Researcher finds possible bug in Apple's iPhone

Attacker would need a working exploit first, but then could remotely read text messages and other data

Famed Mac hacker Charlie Miller has found another possible security vulnerability in Apple's iPhone.

Miller, a principal security analyst at Independent Security Evaluators, is known for his prowess in hacking Apple products, winning the CanSecWest security conference hacking contest two years straight.

Miller detailed his latest find -- just discovered a couple of days ago -- on Thursday at the Black Hat Europe security conference. The finding refutes what was a commonly held belief about how an unmodified iPhone works.

Most security researchers thought it wasn't possible to run shellcode on an iPhone. Shellcode is code that can run from a command line, but the iPhone was thought not to allow it for security reasons.

The ability to run shellcode is important, as it would let a hacker do all sorts of malicious actions, such as peeping at a person's text messages or call history of an iPhone from a remote location.

Earlier versions of the iPhone software didn't have many protections to prevent people from tampering with its memory to run other commands, Miller said. But the latest version of the iPhone's software strengthened the overall security of the phone, Miller said.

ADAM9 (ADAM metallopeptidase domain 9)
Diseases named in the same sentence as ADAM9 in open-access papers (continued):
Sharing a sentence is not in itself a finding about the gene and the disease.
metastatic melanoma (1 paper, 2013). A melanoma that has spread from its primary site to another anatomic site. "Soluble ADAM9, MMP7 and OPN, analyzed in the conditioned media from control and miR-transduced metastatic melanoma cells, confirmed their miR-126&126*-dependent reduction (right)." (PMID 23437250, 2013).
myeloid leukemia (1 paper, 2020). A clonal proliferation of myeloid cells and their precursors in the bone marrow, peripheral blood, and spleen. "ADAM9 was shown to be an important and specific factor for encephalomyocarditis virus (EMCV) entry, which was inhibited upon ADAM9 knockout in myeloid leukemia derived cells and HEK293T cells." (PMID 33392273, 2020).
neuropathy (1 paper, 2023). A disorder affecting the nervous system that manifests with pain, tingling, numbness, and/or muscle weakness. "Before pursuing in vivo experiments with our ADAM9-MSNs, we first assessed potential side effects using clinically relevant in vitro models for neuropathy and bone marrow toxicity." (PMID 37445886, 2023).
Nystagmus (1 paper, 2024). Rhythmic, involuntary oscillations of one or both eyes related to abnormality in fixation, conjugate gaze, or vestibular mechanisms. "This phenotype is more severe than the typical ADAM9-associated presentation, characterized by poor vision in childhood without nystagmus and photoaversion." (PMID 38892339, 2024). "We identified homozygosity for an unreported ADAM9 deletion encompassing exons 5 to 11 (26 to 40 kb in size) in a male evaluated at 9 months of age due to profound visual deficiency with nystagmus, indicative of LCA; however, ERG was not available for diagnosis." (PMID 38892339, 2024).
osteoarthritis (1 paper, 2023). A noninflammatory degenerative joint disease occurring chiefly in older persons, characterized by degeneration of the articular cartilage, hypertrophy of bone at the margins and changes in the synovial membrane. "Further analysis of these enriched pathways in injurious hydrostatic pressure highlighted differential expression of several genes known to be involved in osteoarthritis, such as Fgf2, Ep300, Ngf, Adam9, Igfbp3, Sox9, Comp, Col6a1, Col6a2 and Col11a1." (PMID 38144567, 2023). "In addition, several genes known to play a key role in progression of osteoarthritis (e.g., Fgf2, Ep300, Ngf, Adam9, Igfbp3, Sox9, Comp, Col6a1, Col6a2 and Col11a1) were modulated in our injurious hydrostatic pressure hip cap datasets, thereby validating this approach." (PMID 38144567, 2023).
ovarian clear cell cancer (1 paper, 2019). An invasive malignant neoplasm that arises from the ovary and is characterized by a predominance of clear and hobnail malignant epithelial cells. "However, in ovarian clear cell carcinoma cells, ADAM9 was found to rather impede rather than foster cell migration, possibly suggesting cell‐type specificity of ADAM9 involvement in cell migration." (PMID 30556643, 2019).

Miller said he's found a way to trick the iPhone into running code that enables shellcode. To run shellcode on an iPhone, however, an attacker would first need a working exploit for an iPhone, or a way to target some software vulnerability in, for example, the Safari Web browser or the mobile's operating system. Miller said he doesn't have one now.

But if someone did "this would allow you to run whatever code you want," Miller said in an interview after his presentation.

In 2007 Miller and some of his colleagues did find a vulnerability in mobile Safari that would allow an attacker to control the iPhone. Apple was immediately notified and later issued a patch for the problem.

The significance of Miller's find is that it works with unaltered versions of the iPhone as the devices are sold in stores. Researchers have shown a greater ability to manipulate iPhones that are "jailbroken," the term for phones that have been modified to allow installation of applications not vetted by Apple. Those jailbroken phones have fewer protections on the device's memory, Miller said.

Miller said he isn't sure if Apple is aware of the latest issue. Miller stopped short of calling the problem a vulnerability, saying instead that Apple engineers may have overlooked the issue. Apple also has never come out publicly and said it is impossible to run shellcode on an iPhone, he said.

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